Interest rates are the price tags for borrowing money. It's the extra amount you owe on top of the original loan. Dreaming of buying a home? Learn more about how changing interest rates can affect your mortgage payments.
Rate Increases Lead to More Costly Mortgages
Market fluctuations can raise or lower interest rates, which may impact your budget and purchasing power. Rising interest rates can also increase the cost of borrowing money to buy a house. Even a 1% increase may have significant implications on your personal finances. Let's examine the potential savings and costs of securing a mortgage with a 1% rate difference.
How Much Can A 1% Difference in Your Mortgage Rate Save Or Cost You?
On a $300,000 house with a 20% down payment and a 30-year fixed-rate mortgage rate at 3% interest, your monthly payment (without insurance or taxes) would be $1,011. That number jumps to $1,145 with a 4% interest rate. You can expect to save $134 per month with the lower mortgage rate, or $4,020 over the life of the loan.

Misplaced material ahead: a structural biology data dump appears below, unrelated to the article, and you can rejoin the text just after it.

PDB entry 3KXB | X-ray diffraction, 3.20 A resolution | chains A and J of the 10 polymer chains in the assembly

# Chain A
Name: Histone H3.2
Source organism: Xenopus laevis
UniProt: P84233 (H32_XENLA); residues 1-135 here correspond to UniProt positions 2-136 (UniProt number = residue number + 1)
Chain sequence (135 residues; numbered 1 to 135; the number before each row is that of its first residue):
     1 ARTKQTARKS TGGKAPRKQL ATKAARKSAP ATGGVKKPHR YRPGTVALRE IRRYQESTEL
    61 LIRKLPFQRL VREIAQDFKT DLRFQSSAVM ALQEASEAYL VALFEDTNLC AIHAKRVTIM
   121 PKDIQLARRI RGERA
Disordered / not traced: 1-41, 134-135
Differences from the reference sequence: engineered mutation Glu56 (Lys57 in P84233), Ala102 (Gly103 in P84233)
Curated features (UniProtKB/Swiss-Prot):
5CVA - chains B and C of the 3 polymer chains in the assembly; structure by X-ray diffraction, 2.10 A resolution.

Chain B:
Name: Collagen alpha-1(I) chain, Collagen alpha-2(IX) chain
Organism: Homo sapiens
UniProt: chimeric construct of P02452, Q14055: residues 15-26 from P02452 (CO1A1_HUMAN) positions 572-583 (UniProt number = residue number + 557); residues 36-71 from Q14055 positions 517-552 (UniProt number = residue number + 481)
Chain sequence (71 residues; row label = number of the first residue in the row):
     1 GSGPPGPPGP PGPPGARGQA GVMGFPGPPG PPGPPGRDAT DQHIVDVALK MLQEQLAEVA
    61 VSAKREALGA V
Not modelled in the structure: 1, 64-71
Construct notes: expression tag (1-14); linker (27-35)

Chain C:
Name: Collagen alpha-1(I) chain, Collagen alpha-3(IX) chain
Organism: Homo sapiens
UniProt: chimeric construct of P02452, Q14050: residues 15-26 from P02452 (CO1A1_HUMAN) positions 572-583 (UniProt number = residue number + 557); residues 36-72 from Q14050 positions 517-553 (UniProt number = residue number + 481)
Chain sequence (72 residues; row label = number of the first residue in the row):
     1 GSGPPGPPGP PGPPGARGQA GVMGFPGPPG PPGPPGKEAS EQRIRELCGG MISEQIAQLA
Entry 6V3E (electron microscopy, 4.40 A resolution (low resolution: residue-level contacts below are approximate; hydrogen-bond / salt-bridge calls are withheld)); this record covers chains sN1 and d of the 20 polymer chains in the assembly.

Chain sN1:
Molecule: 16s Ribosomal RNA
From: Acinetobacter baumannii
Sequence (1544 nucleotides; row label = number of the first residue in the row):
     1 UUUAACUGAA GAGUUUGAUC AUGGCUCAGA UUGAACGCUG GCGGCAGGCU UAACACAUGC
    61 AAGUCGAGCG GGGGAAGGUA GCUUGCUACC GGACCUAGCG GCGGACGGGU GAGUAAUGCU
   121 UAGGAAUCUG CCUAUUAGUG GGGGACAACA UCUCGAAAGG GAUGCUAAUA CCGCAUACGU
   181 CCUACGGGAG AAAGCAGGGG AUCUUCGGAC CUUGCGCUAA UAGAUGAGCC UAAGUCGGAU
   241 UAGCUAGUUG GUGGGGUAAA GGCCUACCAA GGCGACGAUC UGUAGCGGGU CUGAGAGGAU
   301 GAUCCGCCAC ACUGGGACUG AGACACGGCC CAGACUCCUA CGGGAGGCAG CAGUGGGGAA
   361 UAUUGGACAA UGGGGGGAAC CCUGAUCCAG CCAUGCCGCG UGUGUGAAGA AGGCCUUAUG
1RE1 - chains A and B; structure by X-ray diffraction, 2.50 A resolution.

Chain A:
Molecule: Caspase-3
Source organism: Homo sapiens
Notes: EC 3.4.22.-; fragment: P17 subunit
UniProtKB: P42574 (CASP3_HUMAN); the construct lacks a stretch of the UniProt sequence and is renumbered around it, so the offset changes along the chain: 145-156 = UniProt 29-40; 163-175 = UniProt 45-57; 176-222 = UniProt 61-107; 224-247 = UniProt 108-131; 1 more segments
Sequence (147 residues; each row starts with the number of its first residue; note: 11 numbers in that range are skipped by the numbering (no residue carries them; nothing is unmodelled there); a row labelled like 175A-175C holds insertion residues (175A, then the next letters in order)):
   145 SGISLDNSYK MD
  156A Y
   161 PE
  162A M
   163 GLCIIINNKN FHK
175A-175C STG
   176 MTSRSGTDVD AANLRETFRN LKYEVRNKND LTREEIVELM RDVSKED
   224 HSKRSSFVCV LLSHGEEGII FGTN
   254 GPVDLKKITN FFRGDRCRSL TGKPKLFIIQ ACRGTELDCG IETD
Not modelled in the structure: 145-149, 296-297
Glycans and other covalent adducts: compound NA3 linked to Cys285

What Determines Mortgage Rates?
Mortgage rates can be influenced by a variety of factors. Knowing what they are may help you better understand your loan options. Here are some examples:
- Credit scores over 740 can mean lower mortgage rates and more loan options, while scores below 620 can result in higher rates and more limited loan options.
- Inflation often increases when mortgage and borrowing rates are lower. Mortgage rates typically rise to help slow these growing inflation costs while decreasing buying demand.
- Strong economic growth can raise mortgage rates, but weaker economic cycles can lower them. Key factors that can impact economic growth include inflation, technological advances, and consumer spending.
What Can You Do to Save on a Mortgage?
Did you know that the minimum mortgage payment in the U.S. is around $1,700 a month?1 Fortunately, you can take some steps to help save money, including:
- Refinancing your mortgage loan.
- Making biweekly half payments increases your payments to 13 instead of the standard 12 per year.
- Eliminate your Primary Mortgage Insurance (PMI) payments once you reach 20% in home equity, if possible.
If you'd like more information about how to make strategic decisions with your next home purchase, reach out to your CCR professional today!
 Tracey, Melissa. "The Average Monthly Mortgage Payment Is Above $2,300." Realtor Magazine, 4 May 2023, https://www.nar.realtor/magazine/real-estate-news/the-average-monthly-mortgage-payment-is-above-2300.
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